Myth: Fast foods are always an unhealthy choice. You should not eat them when dieting.
Fact: Many fast foods are unhealthy and may affect weight gain. However, if you do eat fast food, choose menu options with care. Both at home and away, choose healthy foods that are nutrient rich, low in calories, and small in portion size.
TIP: To choose healthy, low-calorie options, check the nutrition facts. And know that the nutrition facts often do not include sauces and extras. Try these tips:
- -Avoid “value” combo meals, which tend to have more calories than you need in one meal.
- -Choose fresh fruit items or non-fat yogurt for dessert.
- -Limit your use of toppings that are high in fat and calories, such as bacon, cheese, regular mayonnaise, salad dressings.
- -Pick steamed or baked items over fried ones.
- -Sip on water or fat-free milk and drinks.
Myth: If I skip meals, I can lose weight.
Fact: Skipping meals may make you feel hungrier and lead you to eat more than you normally would at your next meal. In particular, studies show a link between skipping breakfast and obesity. People who skip breakfast tend to be heavier than people who eat a healthy breakfast.
TIP: Choose meals and snacks that include a variety of healthy foods. Try these examples:
- -For a quick breakfast, make oatmeal with low-fat milk, topped with fresh fruits. Or eat a slice of whole-wheat toast with fruit spread.
- -Pack a healthy lunch each night, so you won’t be tempted to rush out of the house in the morning without one.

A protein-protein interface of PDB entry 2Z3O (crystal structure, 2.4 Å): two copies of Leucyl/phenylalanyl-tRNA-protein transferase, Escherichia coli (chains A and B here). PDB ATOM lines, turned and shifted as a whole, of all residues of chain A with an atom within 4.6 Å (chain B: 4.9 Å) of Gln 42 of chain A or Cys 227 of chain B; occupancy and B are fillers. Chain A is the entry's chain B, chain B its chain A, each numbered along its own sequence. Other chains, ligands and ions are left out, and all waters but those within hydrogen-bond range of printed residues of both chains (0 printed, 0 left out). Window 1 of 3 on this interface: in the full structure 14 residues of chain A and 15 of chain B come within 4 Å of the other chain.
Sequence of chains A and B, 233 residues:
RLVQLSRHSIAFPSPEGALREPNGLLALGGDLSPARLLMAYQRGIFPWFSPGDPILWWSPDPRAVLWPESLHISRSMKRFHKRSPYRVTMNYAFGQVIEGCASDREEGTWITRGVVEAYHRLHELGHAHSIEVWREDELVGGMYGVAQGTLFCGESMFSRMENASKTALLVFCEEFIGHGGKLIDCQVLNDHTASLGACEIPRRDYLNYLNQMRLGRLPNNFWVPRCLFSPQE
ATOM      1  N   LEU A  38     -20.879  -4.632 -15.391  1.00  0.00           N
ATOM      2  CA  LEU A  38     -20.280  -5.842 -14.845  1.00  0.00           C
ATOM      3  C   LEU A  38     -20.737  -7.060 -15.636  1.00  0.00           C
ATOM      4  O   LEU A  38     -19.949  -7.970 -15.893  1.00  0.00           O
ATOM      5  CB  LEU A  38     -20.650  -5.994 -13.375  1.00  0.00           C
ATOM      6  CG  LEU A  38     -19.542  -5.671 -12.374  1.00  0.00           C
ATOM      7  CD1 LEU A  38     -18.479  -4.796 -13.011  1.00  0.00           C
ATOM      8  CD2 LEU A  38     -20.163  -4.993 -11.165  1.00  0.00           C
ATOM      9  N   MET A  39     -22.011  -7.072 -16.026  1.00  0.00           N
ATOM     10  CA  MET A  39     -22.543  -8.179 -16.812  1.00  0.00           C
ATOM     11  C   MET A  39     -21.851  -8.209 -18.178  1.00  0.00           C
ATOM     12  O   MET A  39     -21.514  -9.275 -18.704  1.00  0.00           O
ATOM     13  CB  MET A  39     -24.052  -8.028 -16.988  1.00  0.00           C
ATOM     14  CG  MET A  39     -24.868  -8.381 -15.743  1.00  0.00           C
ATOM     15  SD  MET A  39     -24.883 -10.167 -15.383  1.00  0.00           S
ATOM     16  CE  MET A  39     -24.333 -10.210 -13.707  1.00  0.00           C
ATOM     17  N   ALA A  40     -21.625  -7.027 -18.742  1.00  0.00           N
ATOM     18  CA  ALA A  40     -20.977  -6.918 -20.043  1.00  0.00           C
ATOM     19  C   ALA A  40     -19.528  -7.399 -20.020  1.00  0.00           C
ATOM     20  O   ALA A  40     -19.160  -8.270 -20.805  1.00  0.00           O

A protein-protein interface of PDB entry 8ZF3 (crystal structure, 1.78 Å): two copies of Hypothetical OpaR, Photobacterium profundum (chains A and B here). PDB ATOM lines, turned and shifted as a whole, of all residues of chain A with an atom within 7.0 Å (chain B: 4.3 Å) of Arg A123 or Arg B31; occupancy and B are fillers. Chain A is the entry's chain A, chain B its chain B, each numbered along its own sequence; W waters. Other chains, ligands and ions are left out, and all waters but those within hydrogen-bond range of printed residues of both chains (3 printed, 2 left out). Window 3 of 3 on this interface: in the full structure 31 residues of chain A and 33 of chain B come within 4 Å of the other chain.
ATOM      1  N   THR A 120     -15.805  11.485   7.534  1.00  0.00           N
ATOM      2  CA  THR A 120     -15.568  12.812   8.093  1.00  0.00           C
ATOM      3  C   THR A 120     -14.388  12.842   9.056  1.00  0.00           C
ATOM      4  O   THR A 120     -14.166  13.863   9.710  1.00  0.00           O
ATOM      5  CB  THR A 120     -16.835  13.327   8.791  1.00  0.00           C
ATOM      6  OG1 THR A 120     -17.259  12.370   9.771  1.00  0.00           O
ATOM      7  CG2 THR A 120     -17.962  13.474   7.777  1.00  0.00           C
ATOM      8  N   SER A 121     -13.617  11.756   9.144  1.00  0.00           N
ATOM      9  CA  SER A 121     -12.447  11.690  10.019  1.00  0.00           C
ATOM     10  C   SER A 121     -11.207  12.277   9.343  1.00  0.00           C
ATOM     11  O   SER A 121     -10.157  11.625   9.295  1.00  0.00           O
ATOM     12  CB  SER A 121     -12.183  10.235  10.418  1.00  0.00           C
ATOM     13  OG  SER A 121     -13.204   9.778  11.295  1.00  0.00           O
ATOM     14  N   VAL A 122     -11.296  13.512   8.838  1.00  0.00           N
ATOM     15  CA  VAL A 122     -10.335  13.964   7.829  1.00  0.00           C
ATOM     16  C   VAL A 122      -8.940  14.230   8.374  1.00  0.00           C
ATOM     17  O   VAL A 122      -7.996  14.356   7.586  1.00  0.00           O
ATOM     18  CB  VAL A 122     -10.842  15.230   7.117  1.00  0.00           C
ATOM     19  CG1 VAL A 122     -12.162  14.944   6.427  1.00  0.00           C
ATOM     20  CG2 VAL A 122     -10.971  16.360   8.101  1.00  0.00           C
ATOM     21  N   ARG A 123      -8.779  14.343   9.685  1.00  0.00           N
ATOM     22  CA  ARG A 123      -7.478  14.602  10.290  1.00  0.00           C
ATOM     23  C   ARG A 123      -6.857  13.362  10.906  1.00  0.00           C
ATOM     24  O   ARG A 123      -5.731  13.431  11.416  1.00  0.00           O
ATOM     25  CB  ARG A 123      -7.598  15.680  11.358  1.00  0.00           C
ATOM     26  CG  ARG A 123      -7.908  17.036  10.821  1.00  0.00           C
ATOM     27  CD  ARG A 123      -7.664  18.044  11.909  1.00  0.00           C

- –For healthy nibbles, pack a small low-fat yogurt, a couple of whole-wheat crackers with peanut butter, or veggies.
Myth: Eating healthy food costs too much.
Fact: Eating better does not have to cost a lot of money. Many people think that fresh foods are healthier than canned or frozen ones. For example, some people think that spinach is better for you raw than frozen or canned. However, canned or frozen fruits and veggies provide as many nutrients as fresh ones, at a lower cost. Healthy options include low-salt canned veggies and fruit canned in its own juice or water-packed. Remember to rinse canned veggies to remove excess salt. Also, some canned seafood, like tuna, is easy to keep on the shelf, healthy, and low cost. And canned, dried, or frozen beans, lentils, and peas are also healthy sources of protein that are easy on the wallet.
TIP: Check the nutrition facts on canned, dried, and frozen items. Look for items that are high in calcium, fiber, potassium, protein, and vitamin D. Also check for items that are low in added sugars, saturated fat, and sodium
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